As the number of oncology drugs given as oral therapies increases, so too have challenges with prior authorization (PA) and utilization management from pharmacy benefit managers (PBMs), said Kashyap Patel, MD, associate editor of Evidence-Based Oncology™ and CEO of Carolina Blood and Cancer Care Associates, who moderated a panel discussion around these strategies at the 11th Annual Patient-Centered Oncology Care® meeting.
Although PBMs may have had good intentions when they were created to save money for the benefit of patients, they have morphed into something else, said Jeffrey Patton, MD, CEO of OneOncology and executive chairman of the board for Tennessee Oncology, in Nashville.
Amy Valley, PharmD, vice president of clinical strategy and technology solutions at Cardinal Health Specialty Solutions, echoed the sentiment. She added that significant research has come from multiple sources, including the American Society of Clinical Oncology and the American Medical Association, documenting the burden on providers and the delays in care as a result of PBMs and their tactics.
Valley referenced findings from a Cardinal Health report that showed that nearly 90% of oncologists said PA is a barrier to starting new patients on medication.1 “Ninety percent of oncologists tell you that [PA] is delaying and having an impact on patient care,” she said. “90% of oncologists tell you that year over year it’s getting worse and worse and worse with no plateau in sight.”
However, despite the use of PA, 90% of the time the therapies prescribed ultimately get approved, she said.
For Ryan Haumschild, PharmD, MS, MBA, director of pharmacy services at Winship Cancer Institute of Emory University, PA is part of an antiquated system that was initially set up to provide some utilization management before the era of consensus around guidelines and evidence-based care that exists today. However, the PA system persists, possibly more out of comfort than a real need.
“I do think having the right indication and driving the right therapeutic selection is always a great thing, but I’m not sure that prior authorizations are doing that anymore,” Haumschild said. “How do we start reform around it?”
There was a perception at one time that oncologists were not following guidelines, but that is not really the case anymore, noted Lalan Wilfong, MD, vice president of payer relations and practice transformation at The US Oncology Network (The Network). The intent when tactics like PA were implemented was to gain control over oncologists and other physicians who were just prescribing all the drugs.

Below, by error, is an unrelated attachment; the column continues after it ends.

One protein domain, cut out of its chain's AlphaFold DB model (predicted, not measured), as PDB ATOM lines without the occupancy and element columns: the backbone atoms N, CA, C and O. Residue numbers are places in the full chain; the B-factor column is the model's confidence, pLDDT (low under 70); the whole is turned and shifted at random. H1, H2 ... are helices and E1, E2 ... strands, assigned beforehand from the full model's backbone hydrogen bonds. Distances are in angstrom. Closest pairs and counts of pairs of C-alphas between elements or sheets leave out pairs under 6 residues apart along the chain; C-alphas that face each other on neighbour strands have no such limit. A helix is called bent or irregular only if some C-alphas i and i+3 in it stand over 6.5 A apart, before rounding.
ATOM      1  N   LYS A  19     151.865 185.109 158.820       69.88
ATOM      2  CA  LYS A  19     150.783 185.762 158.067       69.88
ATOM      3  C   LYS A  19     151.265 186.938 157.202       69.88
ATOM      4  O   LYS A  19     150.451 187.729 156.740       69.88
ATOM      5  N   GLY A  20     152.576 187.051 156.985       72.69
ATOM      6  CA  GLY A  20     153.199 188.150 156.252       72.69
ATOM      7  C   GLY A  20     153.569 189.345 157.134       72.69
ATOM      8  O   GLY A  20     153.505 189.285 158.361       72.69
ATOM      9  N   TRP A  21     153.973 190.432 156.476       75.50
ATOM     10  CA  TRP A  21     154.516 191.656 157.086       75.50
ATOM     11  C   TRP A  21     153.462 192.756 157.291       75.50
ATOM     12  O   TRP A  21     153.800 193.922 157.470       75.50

There has been a change, though. Today, more than 95% of the time, oncologists in The Network are following national guidelines and managing patients appropriately, he noted.
PA, Wilfong said, “has changed into a utilization management technique not around what’s best for the patient but what’s best for the PBM.”
The Network has value-based payment contracts in place with payers where its practices and clinicians are being assessed for total cost of care, and they are incentivized to use the most cost-effective therapies for patients.
However, now Wilfong is sitting in meetings with payers who want to use more expensive therapies than The Network wants to use because there are rebates, which shows the incentives are misaligned.
Another example of where profits are misaligned, pointed out Patel, is when more expensive reference products are used because less expensive generics or biosimilars are denied by the insurance company.
“You don’t have that many levers to lower cost of care in oncology,” but choosing less expensive generics or biosimilars is one area, Valley said. However, sometimes oncologists are unable to take advantage of this because the reference product is the preferred drug on the formulary and they have to use it. Those patients don’t end up realizing the benefit of the lower cost of care.